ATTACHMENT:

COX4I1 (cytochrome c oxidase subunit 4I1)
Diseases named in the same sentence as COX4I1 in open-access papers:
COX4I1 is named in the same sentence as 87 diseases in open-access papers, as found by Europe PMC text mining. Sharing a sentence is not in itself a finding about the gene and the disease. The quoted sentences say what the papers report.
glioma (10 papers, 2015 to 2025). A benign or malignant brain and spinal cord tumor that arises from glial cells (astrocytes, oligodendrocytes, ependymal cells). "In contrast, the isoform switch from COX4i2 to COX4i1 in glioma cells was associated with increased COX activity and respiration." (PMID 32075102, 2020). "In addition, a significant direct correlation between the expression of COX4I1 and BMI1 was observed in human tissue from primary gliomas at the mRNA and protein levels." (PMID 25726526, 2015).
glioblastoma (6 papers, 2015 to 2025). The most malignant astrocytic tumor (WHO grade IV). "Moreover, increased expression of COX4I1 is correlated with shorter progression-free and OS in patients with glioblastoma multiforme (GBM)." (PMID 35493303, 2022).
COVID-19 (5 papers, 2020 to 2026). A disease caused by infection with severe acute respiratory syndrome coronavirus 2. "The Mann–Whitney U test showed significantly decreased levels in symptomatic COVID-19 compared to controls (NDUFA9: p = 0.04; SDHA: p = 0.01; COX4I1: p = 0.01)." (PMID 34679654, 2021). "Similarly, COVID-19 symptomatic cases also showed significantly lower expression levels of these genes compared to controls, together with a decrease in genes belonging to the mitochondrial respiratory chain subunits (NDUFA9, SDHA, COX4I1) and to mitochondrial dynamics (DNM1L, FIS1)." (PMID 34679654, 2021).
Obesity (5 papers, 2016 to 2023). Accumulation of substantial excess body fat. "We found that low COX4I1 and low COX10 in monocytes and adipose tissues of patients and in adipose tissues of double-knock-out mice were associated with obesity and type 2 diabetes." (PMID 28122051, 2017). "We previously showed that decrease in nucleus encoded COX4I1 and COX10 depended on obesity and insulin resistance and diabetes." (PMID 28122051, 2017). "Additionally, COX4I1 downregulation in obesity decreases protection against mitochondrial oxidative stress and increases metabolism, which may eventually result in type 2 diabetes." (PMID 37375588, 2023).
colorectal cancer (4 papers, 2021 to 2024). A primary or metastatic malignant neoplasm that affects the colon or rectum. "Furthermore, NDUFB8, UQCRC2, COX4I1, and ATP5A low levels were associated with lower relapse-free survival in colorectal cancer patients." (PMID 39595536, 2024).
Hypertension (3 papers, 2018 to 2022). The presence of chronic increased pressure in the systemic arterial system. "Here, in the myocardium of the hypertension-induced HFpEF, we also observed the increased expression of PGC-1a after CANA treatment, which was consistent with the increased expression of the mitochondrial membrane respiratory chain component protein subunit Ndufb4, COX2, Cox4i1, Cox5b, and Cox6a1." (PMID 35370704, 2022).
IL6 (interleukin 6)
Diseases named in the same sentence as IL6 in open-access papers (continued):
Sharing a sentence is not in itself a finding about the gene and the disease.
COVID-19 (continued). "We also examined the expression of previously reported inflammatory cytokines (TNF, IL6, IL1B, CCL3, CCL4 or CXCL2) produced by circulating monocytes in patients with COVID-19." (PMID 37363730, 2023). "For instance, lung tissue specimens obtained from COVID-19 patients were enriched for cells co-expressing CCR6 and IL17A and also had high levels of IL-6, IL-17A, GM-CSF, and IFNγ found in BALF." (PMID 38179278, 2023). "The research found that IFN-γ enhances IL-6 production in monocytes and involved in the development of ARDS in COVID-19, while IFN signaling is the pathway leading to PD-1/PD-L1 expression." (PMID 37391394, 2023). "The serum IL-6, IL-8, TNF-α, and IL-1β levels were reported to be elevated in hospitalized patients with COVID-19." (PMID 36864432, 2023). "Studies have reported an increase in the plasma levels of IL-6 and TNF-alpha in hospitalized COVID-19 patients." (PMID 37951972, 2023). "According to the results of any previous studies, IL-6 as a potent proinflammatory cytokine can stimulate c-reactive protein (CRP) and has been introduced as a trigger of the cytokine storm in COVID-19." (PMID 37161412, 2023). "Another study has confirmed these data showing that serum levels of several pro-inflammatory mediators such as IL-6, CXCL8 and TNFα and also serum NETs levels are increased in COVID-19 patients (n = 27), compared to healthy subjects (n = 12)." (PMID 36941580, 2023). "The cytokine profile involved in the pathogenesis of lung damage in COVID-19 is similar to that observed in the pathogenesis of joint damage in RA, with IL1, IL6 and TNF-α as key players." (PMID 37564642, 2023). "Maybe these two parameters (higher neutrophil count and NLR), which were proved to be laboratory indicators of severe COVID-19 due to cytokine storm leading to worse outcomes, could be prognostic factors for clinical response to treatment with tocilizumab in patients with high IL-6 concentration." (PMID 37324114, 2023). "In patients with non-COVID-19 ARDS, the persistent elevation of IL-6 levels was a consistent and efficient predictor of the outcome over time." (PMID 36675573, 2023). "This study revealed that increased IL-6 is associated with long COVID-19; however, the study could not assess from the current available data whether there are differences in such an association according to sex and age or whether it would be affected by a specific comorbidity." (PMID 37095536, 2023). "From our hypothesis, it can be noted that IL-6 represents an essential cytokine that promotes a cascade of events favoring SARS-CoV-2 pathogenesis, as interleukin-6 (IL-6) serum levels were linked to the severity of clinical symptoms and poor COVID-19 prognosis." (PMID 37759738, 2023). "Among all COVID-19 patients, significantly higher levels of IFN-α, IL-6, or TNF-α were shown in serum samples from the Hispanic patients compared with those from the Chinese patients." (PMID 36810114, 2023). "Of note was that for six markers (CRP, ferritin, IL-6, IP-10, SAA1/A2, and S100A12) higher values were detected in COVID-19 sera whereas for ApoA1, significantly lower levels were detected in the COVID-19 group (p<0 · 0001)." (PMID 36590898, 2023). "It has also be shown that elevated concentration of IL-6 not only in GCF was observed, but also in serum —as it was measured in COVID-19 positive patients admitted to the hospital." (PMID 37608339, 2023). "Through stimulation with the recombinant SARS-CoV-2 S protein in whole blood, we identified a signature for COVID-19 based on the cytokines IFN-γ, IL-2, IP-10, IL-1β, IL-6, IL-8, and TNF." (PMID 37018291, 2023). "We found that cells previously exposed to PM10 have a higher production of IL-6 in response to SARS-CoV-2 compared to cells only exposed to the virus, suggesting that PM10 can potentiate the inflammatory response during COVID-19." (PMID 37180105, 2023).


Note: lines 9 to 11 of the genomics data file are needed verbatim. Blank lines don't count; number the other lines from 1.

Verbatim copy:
Hypertension (3 papers, 2018 to 2022). The presence of chronic increased pressure in the systemic arterial system. "Here, in the myocardium of the hypertension-induced HFpEF, we also observed the increased expression of PGC-1a after CANA treatment, which was consistent with the increased expression of the mitochondrial membrane respiratory chain component protein subunit Ndufb4, COX2, Cox4i1, Cox5b, and Cox6a1." (PMID 35370704, 2022).
IL6 (interleukin 6)
Diseases named in the same sentence as IL6 in open-access papers (continued):